The trio of assassins that travel to the town of Big Whiskey to hunt down the two men who cut the whores are immoral men and typical of the flawed people in the movie. The Kid who finds Munny in his desperate state desires Munny to be still in his spaghetti western form, as if he had watched all of Clint Eastwood’s movies before joining up with him. He also looks at being assassin and gunfighting through rose-colored glasses, although the realistic nature of it hits him like a brick and he quits rather than following through with shooting a man, having no taste for murder. He does not have the unwavering nerve of Munny and gives up his search for romanticism in gunfighting.
Instead of facing off against Munny and his pals, as might be typical in an old spaghetti western, the two men who cut the whore try to hide. Meanwhile, we can see how notions of spaghetti westerns may have developed in the conversation amongst the Sherrif’s men. One Deputy is scared of the “cold-blooded assassins” coming to town, but another builds up Daggett’s character by saying that he is the toughest lawmen of them all. Later, we hear many of Daggett’s “tales” of gunfighting, which become subject of a writer’s books. The movie shows us that a romantic notion of gunfighting, murder, and the west itself, all comes from fictional stories.
The exploration of the romantic west versus realism in the movie sure is interesting, but Munny shows that there really are cold-blooded killers, after all. Perhaps this is Clint Eastwood saying to us that there are things in his westerns we can enjoy, but he is telling us that he has grown and developed, so it could be like a biopic. He backs up that growth with an Oscar for Best Director, for this movie.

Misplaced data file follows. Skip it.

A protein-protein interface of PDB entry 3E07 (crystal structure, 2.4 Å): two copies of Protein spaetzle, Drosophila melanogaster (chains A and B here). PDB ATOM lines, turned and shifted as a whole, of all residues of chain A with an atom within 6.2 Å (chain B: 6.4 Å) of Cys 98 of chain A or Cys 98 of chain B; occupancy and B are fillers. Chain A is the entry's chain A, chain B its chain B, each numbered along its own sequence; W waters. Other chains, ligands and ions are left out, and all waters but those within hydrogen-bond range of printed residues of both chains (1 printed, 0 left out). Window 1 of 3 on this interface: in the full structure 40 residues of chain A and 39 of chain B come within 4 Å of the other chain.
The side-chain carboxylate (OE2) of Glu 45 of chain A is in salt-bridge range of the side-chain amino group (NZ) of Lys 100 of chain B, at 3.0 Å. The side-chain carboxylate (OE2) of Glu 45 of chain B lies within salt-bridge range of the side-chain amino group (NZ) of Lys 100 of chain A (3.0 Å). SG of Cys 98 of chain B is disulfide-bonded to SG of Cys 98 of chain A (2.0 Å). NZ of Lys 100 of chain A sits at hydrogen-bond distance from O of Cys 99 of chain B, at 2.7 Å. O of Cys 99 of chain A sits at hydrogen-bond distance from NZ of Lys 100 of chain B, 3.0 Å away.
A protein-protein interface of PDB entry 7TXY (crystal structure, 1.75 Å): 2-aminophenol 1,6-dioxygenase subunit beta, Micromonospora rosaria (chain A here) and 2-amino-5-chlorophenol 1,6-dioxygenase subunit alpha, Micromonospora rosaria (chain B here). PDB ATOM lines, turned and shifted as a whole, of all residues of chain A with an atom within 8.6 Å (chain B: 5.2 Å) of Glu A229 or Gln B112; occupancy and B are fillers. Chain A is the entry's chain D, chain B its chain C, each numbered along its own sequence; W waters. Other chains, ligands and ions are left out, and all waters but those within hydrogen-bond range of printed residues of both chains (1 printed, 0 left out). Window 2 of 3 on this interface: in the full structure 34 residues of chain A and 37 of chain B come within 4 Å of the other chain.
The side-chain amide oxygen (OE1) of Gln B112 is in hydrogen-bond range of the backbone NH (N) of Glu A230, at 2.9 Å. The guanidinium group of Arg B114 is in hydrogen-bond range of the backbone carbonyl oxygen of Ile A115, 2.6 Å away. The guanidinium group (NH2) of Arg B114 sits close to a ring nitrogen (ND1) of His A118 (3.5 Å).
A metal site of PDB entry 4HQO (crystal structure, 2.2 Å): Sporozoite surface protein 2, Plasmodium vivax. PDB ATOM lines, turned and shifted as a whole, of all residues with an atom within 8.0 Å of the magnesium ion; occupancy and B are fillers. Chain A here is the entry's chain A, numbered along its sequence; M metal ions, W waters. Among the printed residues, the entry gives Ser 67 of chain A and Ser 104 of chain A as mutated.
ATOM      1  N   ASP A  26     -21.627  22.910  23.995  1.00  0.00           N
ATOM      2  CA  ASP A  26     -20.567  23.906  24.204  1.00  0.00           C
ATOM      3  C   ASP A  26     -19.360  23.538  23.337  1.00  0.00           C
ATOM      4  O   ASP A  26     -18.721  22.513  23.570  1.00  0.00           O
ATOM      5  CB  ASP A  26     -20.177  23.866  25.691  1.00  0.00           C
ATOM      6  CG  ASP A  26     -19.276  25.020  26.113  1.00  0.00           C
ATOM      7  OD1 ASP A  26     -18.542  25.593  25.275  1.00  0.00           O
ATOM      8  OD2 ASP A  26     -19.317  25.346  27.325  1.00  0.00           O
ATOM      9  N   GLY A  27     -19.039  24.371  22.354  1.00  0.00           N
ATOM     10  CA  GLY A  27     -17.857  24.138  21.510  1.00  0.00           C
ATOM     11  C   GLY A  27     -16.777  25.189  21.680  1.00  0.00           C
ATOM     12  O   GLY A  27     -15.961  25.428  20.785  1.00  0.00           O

Munny proves that there is also something more to revenge than what we see in those old westerns, that it is indeed personal. I don’t believe it is a coincidence that Munny suddenly regains his nerve and old remorseless character after his friend is beaten to death, given the Sheriff’s punishment for joining in with Munny.
Besides revenge, the movie contains at least a handful of other themes that could be a good discussion all by themselves. Even the desperation for money, the reward of cash, and the “profession” of gunfighting can all be seen throughout the movie. A writer is drawn to the Sheriff to write to earn money and to create romantic stories to meet the marketplace need. It is here where we see a comment on society itself. The “marketplace” is representative of America, and its elevation of men like Munny to heroic status like those seen in spaghetti westerns is fantasy, but the truth is, they are real men.